Unknown attackers hack professor to death in Bangladesh



Security authorities say unidentified assailants have hacked to death a professor in northwestern Bangladesh, adding that the incident is the latest in a series of brutal assaults on secular intellectuals and activists in the South Asian country.

Police said 58-year-old Rezaul Karim Siddique was hacked from behind with machetes at the Battala Crossing in Salbagan neighborhood of the country’s northwestern city of Rajshahi on Saturday morning as he was walking to a bus station from his home.

The slain professor used to teach English at the public Rajshahi University, and the motive behind his murder was not immediately known.

“His neck was hacked at least three times and was 70 to 80 percent slit. By examining the nature of the attack, we suspect that it was carried out by extremist groups,” Rajshahi Metropolitan Police commissioner Mohammad Shamsuddin said.

Nahidul Islam, a deputy commissioner of police, said, “The attack is similar to the ones carried out on bloggers in the recent past.”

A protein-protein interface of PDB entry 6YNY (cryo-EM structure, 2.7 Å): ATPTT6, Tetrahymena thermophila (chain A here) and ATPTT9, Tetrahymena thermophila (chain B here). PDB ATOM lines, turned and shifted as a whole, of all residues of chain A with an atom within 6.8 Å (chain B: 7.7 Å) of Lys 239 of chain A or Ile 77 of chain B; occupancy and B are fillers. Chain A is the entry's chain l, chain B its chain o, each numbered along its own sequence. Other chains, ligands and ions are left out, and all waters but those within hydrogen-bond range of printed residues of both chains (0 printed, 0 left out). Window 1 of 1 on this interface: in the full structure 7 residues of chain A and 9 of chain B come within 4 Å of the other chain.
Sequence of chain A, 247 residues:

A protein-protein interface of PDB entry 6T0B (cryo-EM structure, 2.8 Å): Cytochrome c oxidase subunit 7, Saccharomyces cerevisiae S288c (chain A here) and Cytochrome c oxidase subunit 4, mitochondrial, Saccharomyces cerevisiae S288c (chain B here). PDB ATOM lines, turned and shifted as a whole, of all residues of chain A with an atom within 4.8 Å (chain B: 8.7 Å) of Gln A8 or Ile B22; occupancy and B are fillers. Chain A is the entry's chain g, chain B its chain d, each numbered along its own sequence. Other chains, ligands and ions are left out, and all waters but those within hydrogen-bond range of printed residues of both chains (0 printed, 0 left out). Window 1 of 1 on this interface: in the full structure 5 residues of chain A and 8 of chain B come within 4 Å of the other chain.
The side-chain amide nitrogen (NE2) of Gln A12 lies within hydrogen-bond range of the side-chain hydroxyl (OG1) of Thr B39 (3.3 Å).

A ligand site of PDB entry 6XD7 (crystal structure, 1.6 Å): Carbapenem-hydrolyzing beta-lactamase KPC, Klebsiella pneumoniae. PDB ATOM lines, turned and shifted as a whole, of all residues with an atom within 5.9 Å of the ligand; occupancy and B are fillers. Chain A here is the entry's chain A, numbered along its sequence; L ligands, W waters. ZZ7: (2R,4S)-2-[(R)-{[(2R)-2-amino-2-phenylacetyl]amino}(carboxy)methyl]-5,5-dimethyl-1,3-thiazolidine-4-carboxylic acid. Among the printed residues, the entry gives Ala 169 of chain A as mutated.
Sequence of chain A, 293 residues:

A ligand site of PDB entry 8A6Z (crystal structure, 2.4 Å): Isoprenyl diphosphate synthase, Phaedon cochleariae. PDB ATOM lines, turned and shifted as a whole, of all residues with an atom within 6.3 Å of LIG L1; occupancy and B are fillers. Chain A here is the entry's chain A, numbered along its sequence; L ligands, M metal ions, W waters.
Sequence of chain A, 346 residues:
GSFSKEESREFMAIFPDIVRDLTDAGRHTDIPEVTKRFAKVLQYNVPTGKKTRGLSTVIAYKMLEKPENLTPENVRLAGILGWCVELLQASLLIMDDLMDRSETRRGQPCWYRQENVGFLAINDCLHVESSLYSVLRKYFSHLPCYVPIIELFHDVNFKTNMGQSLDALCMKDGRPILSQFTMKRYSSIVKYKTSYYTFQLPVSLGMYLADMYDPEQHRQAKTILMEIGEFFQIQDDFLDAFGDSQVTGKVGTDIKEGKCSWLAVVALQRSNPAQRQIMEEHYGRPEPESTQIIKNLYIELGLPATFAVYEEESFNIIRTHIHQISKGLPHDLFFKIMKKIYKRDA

There are reports that Siddique had lately engaged in cultural programs, including music, and had even set up a school in the Bagmara district of Rajshahi. The area used to serve as a former bastion of the outlawed Jamaat-ul-Mujahideen (JMB) militant group.

The grizzly death comes only two years after another Rajshahi University professor, identified as Shafiul Islam, was hacked to death by unknown attackers.

Even though Takfiri militants initially claimed responsibly for the murder, police said he had been killed as a sequel to personal rivalry.

Slain Bangladeshi law student Nazimuddin Samad

A string of prominent secular bloggers and activists have been attacked or killed by extremists in Bangladesh over the past few months.

Earlier this month, 28-year-old law student Nazimuddin Samad was hacked to death by machete-wielding assailants after he posted messages on Facebook criticizing religious extremism and Takfiris.

The Bangladeshi branch of al-Qaeda terror network in the Indian Subcontinent, later claimed responsibility for the killing.

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